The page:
COGNIZANT CONSULTING

Helping organizations engage people and uncover insight from data to shape the products, services and experiences they offer

Learn More

Contact Us

THANKS FOR YOUR INTEREST IN COGNIZANT.

We'll be in touch soon!

x CLOSE

Refer back to this favorites tab during today's session for access to your selections.
Refer back to this favorites tab during today's session for access to your selections.x CLOSE

Perspectives

Data Usage and Privacy in the New Workplace: A Way Forward

2020-07-01


As no-longer-homebound employees return to the office, businesses face a two-pronged challenge: gathering new types of highly personal information while also safeguarding the privacy of workers, customers and visitors. We explore the problems and put forth a process for managing the transition.

The COVID-19 pandemic is by no means over. Tragically, thousands still die each day worldwide. The effects of the coronavirus will reverberate at the personal, economic and even geopolitical levels for years to come.

Nevertheless, in most regions we see businesses either getting back to work or preparing to do so. Enterprises that focused for two months on creating secure, productive work-from-home (WFH) programs must pivot to reopening office buildings, manufacturing plants and other facilities. (Attend our Safe Buildings webinar to learn how.)

The general success — surprising to some, but not all — of WFH has complicated this endeavor, combined with understandable reluctance to return to shared spaces. Whether acting as consumers, employees, students, worshippers or trading partners, people are hesitant to gather indoors with large numbers of others.

And who can blame them? We believe that today’s expanded WFH programs will remain part of the post-pandemic work landscape. Moreover, we believe that just as the bring-your-own-device movement blurred the lines between work computers and personal devices, COVID-19 will blur the line between remote and in-office employees, with many knowledge workers doing plenty of both.

But before this blurring can take hold, facilities must reopen. And in order to do so responsibly, businesses must reassure employees and customers that all necessary measures are being taken to safeguard occupants. To that end, smart-building technology is changing rapidly, enabling procedures that were hard to imagine just months ago:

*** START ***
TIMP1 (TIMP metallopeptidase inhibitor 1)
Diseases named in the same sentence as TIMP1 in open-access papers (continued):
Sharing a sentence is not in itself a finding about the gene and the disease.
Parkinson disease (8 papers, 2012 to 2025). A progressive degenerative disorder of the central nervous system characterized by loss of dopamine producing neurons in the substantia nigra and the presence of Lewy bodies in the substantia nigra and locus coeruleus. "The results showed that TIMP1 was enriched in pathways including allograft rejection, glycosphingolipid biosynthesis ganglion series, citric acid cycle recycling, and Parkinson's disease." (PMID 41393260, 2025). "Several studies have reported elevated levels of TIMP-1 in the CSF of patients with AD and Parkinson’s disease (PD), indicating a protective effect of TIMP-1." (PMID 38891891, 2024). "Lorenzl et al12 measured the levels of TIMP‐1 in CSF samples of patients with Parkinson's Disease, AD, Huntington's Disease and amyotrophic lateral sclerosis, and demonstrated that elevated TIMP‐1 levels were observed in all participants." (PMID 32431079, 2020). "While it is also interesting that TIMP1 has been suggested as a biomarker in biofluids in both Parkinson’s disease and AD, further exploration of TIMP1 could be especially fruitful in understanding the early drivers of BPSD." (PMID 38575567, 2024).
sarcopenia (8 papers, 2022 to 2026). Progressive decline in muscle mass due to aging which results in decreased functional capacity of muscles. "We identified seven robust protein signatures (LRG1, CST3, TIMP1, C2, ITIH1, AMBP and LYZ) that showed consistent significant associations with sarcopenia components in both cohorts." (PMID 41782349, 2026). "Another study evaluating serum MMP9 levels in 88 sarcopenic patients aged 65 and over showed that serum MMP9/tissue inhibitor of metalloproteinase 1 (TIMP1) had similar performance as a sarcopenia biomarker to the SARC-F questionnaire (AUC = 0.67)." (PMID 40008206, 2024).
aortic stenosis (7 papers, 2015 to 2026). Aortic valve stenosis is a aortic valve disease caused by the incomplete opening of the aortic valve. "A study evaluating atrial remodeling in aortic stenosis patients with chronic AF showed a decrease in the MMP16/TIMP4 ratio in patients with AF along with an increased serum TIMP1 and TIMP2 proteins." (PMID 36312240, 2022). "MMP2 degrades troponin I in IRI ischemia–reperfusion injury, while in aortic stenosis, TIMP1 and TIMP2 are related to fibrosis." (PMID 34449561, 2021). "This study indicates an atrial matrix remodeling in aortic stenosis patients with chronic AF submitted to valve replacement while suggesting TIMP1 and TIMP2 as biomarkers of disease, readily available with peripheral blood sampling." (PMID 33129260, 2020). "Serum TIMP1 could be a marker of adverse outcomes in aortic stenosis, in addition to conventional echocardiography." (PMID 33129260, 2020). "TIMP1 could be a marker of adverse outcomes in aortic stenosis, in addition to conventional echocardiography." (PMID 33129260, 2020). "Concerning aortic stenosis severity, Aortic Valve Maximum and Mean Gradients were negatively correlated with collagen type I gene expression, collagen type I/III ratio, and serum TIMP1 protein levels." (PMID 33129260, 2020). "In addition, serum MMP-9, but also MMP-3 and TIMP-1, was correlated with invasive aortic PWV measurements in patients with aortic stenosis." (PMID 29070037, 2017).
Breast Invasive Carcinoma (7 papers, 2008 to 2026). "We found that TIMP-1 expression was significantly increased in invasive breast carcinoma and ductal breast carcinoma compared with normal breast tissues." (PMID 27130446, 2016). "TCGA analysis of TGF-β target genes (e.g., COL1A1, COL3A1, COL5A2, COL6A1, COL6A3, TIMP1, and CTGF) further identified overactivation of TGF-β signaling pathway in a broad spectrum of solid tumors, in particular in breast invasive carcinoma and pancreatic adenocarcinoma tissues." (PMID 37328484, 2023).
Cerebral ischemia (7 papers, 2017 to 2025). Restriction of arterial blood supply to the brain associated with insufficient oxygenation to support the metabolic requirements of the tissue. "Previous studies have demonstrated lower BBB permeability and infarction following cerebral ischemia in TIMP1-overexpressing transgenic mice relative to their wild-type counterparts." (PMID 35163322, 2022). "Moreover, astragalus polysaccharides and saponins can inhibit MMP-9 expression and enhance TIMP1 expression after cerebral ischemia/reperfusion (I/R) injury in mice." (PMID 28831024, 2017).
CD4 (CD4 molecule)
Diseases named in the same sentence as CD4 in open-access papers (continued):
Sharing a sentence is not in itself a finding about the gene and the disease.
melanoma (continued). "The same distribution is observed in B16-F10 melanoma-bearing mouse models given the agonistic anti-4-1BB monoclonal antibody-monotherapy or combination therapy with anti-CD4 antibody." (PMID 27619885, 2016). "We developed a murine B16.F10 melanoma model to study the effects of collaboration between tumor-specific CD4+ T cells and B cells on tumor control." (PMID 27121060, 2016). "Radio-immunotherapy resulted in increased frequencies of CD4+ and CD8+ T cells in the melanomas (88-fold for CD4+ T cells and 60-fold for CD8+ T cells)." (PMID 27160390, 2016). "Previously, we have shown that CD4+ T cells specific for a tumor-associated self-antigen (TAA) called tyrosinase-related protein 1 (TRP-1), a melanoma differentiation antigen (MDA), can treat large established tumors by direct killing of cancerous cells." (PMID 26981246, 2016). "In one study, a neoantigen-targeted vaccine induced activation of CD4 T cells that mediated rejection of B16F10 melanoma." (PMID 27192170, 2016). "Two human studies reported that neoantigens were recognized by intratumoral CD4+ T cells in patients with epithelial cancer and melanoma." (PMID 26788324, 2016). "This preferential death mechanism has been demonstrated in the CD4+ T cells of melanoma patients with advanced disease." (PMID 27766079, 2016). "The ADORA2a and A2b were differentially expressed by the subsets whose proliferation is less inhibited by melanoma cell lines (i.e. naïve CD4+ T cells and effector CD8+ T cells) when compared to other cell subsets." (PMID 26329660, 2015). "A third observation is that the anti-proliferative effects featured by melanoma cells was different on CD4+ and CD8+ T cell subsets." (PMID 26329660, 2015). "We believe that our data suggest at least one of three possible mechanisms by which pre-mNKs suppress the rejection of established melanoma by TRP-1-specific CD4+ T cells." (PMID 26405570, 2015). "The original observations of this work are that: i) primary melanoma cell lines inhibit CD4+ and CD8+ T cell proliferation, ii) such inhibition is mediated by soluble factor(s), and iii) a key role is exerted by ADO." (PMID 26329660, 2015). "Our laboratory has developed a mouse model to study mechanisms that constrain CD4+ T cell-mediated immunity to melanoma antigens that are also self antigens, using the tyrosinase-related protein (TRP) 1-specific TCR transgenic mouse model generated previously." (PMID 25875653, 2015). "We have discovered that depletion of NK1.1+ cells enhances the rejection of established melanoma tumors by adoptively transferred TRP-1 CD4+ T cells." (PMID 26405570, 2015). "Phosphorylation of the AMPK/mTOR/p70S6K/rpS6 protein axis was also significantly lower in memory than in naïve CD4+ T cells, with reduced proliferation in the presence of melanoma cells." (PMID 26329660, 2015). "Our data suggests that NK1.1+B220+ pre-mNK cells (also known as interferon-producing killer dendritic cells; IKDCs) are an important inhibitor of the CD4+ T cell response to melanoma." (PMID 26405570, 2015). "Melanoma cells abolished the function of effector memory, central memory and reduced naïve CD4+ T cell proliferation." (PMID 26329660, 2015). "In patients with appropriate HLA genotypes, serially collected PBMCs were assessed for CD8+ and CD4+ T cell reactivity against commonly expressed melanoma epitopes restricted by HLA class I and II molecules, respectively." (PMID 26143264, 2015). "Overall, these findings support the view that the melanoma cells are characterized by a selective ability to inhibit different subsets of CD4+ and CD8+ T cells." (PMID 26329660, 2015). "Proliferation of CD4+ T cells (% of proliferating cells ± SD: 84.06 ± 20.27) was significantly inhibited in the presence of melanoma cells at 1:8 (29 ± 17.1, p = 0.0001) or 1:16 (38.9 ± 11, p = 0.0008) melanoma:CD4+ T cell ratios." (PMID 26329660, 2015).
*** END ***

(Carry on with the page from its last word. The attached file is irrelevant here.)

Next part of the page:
• Remotely measuring humans’ temperatures.

  • Encouraging thorough hand-washing practices.

  • Monitoring physical distancing.

  • Tracing the potential impact of virus threats.

Privacy and trust

There’s yet another key piece in this already formidable challenge: guaranteeing the privacy of all this newly gathered data. We know through experience and research that data security is often what prevents companies from fully embracing new business models that the Internet of Things enables. But no enterprise can ignore the new healthy, smart buildings imperative, so taking steps to safeguard the resulting data is mandatory.

It’s all about building trust and transparency, with workers and customers alike. That entails adhering to data protection principles through a privacy impact assessment:

  • Lawfulness, fairness and transparency. The processing must be lawful and fair. Also, when building trust about data privacy, we advise clients that it’s virtually impossible to over-communicate. Thus, businesses must not only take the actions noted in this list — but also they must continuously inform employees, customers, and other facility occupants of the steps that they’re taking. People need to be told what data is being recorded, its purpose, how it will be shared (if at all), and how long it will live.

    We find that if all of this is communicated well, employees tend to be cooperative. For example, businesses should explain what information is being tracked for regulatory or compliance reporting purposes. More often than not, informing occupants that their data is being shared with the Centers for Disease Control and Prevention (CDC), World Health Organization (WHO), or similar entities is well received; it makes people feel they’re helping by giving researchers data to find an eventual vaccine or cure.